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    There is no evidence to suggest that doing what you know to be right will lead to an eventual reward. Could just lead to you being fired. Maybe when you're homeless you can pat yourself on the back for doing "what was right". Jun 14, 2023 at 16:20
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    @GregoryCurrie - you can believe that if you like, I believe differently. Short-term you might be homeless, but if you retain your personal integrity, eventually you will be rewarded. Jun 14, 2023 at 20:04
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    I agree with the idea of speaking up. I agree that there is an element of risk. Some of that risk can be mitigated by choosing very carefully how to address the issue. It can be addressed very delicately (for example, by speaking to someone at a higher level (but as low as possible -- I'd suggest the team lead himself except that the description in the question leaves me with the impression that he will not be receptive),
    – Basya
    Jun 15, 2023 at 9:54
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    and approaching him with something like "I have a concern I'd like to discuss", and ease into the issue. Then discuss it in an open but non-judgmental way ("I'm not sure that the team lead had the chance to be fully aware of the challenges that J. Doe was facing on that task.)
    – Basya
    Jun 15, 2023 at 9:55
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    That manager has behaved really unprofessionally, talking badly about someone behind their backs. I would speak up, if it backfires, I would not regret it much. Could've been you in that position. That doesn't mean you have to be aggressive about it.
    – bytepusher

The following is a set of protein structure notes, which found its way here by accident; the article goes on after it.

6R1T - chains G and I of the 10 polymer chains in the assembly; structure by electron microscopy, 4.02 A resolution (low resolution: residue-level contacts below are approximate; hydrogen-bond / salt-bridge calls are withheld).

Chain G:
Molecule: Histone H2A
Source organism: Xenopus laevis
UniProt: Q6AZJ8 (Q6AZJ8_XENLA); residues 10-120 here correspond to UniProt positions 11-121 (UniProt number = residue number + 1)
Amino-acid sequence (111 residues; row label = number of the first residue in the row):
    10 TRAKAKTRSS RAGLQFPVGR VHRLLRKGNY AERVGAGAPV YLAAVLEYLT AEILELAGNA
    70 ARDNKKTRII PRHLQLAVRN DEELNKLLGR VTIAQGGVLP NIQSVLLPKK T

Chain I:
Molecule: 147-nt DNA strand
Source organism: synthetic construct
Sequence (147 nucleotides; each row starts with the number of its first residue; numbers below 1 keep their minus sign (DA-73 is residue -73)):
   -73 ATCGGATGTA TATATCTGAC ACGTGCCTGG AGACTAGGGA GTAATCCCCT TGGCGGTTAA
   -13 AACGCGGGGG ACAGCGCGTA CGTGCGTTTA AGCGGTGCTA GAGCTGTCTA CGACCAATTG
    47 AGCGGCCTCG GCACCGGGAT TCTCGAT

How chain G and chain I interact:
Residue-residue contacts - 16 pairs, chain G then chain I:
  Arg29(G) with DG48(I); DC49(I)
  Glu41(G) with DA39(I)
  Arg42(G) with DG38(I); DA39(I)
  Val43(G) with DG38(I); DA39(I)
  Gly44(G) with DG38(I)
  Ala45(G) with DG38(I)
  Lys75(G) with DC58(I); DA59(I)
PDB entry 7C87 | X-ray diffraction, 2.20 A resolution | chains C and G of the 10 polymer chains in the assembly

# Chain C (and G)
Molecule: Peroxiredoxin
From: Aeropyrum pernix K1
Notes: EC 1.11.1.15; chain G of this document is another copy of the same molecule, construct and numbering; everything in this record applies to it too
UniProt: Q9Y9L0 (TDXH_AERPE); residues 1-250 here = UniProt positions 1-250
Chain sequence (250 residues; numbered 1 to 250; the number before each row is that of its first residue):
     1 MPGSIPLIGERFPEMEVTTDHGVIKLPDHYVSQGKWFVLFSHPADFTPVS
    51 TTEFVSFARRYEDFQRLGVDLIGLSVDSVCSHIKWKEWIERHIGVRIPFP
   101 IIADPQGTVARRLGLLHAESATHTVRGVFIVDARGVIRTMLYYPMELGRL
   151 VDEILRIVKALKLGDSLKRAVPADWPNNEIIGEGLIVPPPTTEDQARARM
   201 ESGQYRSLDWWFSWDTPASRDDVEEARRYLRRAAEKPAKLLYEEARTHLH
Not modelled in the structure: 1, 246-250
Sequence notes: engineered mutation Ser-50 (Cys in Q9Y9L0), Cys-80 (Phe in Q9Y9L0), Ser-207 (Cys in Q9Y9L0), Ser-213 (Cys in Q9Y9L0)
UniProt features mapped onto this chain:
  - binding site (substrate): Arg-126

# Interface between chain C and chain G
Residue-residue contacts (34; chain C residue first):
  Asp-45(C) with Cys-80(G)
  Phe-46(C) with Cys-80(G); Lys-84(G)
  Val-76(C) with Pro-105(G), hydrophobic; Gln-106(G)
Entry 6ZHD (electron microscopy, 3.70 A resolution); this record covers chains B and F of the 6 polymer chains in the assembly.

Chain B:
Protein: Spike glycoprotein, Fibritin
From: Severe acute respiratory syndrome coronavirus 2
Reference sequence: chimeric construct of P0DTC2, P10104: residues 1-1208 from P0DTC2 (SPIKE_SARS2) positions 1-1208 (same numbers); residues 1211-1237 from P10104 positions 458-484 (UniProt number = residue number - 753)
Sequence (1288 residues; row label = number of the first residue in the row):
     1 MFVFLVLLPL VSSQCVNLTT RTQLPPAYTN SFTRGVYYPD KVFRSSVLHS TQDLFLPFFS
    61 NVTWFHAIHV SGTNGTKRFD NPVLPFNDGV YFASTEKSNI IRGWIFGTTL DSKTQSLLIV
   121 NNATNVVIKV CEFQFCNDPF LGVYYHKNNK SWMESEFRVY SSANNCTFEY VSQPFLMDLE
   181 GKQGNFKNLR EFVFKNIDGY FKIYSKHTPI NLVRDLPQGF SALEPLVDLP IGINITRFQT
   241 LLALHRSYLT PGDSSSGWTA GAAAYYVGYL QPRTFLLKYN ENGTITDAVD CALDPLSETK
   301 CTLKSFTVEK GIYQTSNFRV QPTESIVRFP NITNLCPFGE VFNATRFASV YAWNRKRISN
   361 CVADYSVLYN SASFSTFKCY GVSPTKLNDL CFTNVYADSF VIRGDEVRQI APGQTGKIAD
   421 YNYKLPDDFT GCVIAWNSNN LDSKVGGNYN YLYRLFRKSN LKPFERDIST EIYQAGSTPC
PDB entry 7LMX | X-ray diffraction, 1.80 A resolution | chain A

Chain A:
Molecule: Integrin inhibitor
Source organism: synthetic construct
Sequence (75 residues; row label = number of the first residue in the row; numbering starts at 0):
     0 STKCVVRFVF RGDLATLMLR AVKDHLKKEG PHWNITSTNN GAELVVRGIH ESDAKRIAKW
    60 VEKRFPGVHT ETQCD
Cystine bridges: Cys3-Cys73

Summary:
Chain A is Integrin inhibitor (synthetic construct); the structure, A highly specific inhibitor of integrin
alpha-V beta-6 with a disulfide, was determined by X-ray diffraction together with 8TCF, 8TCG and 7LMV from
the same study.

Jun 15, 2023 at 21:54
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No, I would not say anything unless asked. Your knowledge of B's process and work flow is not "knowing all the background," and unless you have reason to believe the team lead is incompetent I would trust his evaluation of your colleague's performance. There is no reason why a boss would listen to you about this over the team lead.

That being said, it is troubling that the team lead is talking about B like that behind his back. Unless this is the norm for your company's culture, that would be a valid concern to bring up to a boss.

And separately, if you feel as though an employee is being unsupported and set up to fail in a project, you may want to bring that up as a concern during a check-in or yearly review.

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The culture of your company does not seem to foster team work and mentoring.

If the manager/staff claim to believe that the task was not difficult/challenging then perhaps they do not appreciate that. It's very easy to dismiss how something is perceived to be trivial or easy. Not everyone has the same experience or skill set. Effort should never be diminished or played down.

An idea approach from a manager could be "Here's this task I'd like you to complete. I realise that it's challenging and that you've not done this kind of thing before or it is a little different. Take some time to think about it and start when you're ready. If something is unclear or you need guidance or help, let me know. "

Equally I would have said the same kind of thing (above) if I was a team lead.. in an organisation you want people to succeed not fail..Collaboration is a good path to learning and sharing knowledge.

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    also, people tend to think all the solutions are obvious, until they sit down and figure out why all the obvious stuff doesnt work. Experienced managers should be aware of this, but often aren't
    – Benjamin
    Jun 14, 2023 at 12:20